4. Composition vétérinaire pour utilisation selon l'une quelconque des revendications précédentes, dans laquelle la dose thérapeutique de cabergoline est comprise entre 1 et 50 µg/kg, ou entre 5 et 50 µg/kg, de préférence d'environ 5 à 11 µg/kg, et plus préférablement d'environ 6 à 9 µg/kg.
 
5. Composition pour utilisation selon l'une quelconque des revendications précédentes, la composition étant administrée dans un ou plusieurs quartiers de la glande mammaire par introduction de la composition par l'intermédiaire d'une perfusion, implantation, injection ou d'une combinaison de celles-ci.
 
6. Composition pour utilisation selon l'une quelconque des revendications précédentes, la composition étant administrée à tous les quartiers de la glande mammaire du ruminant.
 
7. Composition pour utilisation selon l'une quelconque des revendications précédentes, dans laquelle la quantité de cabergoline qui est administrée par voie intramammaire va de 0,25 à 7 mg, de préférence de 0,3 à 6 mg, et plus spécifiquement 1 à 6 mg, par ruminant laitier.
 
8. Composition pour utilisation selon l'une quelconque des revendications 1 à 6 précédentes, dans laquelle la quantité de cabergoline qui est administrée par voie intramammaire va de 2 à 7 mg, de préférence de 3 à 6 mg, et plus spécifiquement 5 à 6 mg, par vache laitière.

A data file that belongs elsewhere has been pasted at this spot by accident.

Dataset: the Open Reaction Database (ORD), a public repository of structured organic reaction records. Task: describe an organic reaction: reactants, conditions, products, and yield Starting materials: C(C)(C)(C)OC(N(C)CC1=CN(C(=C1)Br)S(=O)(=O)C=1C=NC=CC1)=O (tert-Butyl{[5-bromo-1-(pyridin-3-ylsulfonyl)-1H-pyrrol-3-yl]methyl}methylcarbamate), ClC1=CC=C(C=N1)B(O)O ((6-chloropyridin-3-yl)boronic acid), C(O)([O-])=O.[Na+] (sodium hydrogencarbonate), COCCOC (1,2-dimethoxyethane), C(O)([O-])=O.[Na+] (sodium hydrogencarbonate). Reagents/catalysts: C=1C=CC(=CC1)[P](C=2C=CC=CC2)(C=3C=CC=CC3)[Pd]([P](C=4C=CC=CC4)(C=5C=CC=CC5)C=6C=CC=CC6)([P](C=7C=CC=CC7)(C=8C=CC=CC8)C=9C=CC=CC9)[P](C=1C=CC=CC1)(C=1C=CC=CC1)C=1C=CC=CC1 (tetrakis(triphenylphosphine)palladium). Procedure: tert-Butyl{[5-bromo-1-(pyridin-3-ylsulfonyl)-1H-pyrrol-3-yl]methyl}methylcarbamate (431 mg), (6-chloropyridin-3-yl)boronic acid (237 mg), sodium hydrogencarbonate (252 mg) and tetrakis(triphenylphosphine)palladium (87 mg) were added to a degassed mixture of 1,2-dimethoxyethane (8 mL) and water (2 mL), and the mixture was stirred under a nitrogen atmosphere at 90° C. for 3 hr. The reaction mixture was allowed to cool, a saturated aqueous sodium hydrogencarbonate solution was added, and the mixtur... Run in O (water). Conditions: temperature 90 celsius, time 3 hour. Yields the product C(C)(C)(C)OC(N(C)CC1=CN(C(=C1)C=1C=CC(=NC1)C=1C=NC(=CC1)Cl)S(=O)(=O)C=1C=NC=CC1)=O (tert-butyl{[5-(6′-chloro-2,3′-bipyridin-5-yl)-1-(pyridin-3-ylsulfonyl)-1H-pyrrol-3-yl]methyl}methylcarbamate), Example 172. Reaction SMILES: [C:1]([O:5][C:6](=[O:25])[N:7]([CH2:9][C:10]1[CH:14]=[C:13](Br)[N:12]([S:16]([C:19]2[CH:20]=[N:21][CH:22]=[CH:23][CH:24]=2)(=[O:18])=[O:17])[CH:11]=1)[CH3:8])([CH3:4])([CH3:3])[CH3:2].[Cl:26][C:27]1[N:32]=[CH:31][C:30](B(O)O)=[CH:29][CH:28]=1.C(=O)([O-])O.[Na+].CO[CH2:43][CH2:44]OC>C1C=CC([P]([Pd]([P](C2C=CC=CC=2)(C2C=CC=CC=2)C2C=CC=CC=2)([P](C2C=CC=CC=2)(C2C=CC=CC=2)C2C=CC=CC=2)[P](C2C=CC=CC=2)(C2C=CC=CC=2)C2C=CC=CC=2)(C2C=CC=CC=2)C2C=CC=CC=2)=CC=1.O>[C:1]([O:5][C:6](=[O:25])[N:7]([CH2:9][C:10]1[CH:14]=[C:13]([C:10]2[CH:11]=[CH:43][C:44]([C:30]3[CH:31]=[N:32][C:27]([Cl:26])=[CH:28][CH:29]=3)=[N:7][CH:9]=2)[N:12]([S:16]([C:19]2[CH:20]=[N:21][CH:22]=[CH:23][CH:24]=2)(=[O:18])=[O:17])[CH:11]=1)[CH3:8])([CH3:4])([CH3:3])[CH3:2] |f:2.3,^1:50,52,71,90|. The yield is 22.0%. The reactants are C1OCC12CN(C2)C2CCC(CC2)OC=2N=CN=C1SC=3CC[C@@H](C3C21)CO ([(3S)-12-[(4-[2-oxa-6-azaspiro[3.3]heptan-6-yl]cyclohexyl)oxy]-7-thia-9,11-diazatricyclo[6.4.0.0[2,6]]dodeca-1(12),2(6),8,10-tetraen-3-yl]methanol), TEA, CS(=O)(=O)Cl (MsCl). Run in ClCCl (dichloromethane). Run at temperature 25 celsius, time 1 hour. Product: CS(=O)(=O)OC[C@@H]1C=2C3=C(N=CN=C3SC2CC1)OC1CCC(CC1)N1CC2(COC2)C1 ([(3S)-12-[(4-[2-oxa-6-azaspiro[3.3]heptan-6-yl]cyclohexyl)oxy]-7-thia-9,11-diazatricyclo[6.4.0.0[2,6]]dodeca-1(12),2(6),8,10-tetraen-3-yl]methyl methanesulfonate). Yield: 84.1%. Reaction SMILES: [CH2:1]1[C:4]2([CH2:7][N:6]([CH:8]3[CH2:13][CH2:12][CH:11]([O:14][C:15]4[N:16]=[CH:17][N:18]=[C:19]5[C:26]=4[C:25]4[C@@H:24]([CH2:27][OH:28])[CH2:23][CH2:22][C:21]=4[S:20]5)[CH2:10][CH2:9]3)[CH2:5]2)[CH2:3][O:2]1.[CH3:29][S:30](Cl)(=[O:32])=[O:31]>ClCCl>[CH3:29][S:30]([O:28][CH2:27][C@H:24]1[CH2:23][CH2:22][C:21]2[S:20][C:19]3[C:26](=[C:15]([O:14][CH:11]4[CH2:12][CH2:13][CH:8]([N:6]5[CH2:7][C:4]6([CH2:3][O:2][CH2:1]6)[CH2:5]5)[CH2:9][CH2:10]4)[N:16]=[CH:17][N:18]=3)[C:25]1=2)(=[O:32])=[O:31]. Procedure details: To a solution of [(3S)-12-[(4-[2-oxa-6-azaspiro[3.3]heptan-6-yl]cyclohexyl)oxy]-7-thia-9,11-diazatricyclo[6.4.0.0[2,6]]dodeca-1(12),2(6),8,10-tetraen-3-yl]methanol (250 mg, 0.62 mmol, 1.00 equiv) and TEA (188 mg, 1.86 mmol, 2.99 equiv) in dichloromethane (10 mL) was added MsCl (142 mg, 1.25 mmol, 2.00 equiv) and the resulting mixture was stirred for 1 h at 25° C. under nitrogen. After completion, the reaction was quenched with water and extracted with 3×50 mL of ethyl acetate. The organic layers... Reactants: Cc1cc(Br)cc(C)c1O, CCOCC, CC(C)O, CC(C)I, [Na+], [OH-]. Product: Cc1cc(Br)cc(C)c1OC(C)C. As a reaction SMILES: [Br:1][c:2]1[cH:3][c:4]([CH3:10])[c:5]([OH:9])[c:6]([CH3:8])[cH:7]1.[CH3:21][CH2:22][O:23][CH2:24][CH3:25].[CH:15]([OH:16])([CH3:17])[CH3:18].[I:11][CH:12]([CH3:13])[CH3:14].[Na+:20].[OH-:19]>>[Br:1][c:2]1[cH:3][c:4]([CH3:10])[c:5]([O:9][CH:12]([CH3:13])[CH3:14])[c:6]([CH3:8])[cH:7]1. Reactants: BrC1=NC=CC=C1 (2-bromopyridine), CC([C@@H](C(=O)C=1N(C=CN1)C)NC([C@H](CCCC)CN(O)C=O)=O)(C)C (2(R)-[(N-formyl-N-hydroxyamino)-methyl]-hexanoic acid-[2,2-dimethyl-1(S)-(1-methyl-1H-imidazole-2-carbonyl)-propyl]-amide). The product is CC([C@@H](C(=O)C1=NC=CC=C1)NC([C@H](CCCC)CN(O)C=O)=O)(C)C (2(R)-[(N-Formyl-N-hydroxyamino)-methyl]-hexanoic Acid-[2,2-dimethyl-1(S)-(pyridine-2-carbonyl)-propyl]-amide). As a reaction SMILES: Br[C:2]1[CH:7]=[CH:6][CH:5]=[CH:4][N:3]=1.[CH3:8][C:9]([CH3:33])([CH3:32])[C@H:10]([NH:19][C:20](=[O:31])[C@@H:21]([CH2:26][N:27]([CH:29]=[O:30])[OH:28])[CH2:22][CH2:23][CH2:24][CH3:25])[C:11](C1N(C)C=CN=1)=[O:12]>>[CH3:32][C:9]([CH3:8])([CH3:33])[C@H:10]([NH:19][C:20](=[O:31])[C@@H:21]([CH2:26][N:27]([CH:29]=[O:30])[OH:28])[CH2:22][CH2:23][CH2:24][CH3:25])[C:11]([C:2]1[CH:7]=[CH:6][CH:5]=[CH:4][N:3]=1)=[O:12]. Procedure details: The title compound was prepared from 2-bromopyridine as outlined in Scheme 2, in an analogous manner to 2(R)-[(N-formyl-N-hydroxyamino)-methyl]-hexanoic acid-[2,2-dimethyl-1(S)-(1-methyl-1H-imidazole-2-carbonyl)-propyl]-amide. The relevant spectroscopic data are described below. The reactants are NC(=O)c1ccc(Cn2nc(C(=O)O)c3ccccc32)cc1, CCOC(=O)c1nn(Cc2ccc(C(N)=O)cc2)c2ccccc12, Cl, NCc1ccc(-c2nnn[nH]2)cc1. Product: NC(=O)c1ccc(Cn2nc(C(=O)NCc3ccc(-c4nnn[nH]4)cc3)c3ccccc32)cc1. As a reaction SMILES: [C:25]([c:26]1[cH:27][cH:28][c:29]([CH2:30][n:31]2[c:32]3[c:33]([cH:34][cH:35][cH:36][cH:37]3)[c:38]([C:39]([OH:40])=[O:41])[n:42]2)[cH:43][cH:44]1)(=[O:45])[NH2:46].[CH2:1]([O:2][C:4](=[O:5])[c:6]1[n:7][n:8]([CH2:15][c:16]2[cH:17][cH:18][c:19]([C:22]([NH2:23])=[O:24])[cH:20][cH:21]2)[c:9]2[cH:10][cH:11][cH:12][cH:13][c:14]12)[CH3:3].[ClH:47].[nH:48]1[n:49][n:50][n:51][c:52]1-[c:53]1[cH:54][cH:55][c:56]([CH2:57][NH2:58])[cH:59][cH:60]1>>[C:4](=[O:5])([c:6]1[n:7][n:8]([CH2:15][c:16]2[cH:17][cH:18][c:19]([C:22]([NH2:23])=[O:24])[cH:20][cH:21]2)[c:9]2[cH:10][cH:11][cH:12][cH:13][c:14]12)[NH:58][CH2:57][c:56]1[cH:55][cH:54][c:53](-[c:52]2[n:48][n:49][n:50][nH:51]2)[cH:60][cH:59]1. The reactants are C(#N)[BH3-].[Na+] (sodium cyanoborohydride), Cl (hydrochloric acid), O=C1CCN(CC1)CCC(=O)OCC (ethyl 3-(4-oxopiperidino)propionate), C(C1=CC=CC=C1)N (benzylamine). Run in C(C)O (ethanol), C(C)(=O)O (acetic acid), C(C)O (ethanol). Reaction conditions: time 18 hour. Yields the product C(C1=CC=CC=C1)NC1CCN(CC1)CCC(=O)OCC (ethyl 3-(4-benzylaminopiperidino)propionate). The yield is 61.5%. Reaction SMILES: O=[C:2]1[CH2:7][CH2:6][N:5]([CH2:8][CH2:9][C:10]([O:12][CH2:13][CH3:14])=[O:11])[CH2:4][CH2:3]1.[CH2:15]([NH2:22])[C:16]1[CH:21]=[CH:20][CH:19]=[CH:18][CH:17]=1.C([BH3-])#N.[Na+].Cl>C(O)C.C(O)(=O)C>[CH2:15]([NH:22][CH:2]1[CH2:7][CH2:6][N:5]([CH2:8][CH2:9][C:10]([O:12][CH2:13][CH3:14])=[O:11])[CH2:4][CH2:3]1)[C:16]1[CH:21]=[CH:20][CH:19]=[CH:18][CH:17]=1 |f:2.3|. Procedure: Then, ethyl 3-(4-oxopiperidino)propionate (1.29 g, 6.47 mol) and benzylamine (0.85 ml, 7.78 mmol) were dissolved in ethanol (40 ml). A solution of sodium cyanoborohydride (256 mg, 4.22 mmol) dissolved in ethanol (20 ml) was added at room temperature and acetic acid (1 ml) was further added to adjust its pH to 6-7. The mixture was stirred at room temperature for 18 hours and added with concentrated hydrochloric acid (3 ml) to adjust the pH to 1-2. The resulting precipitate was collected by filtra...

9. Composition pour utilisation selon l'une quelconque des revendications précédentes, caractérisée en ce que les ruminants sont des mammifères herbivores choisis parmi bovins, ovins, caprins, camélidés ou bovidés.
 
10. Composition pour utilisation selon l'une quelconque des revendications précédentes, dans laquelle les ruminants sont des mammifères ruminants producteurs de lait, de préférence des vaches, moutons ou chèvres, laitiers, et plus particulièrement des vaches laitières.
 
11. Trousse pour utilisation dans un traitement qui réduit la production de lait d'un ruminant laitier, ladite trousse comportant au moins un compartiment pour un emballage comportant une quantité thérapeutique efficace de cabergoline, pour administration intramammaire à des ruminants.
 
12. Trousse pour utilisation selon la revendication 11, qui comporte également le moyen permettant l'administration de la composition de cabergoline par voie intramammaire et/ou des instructions se rapportant au mode et au moment d'administration de la composition vétérinaire.
 




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Cited references

REFERENCES CITED IN THE DESCRIPTION



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Patent documents cited in the description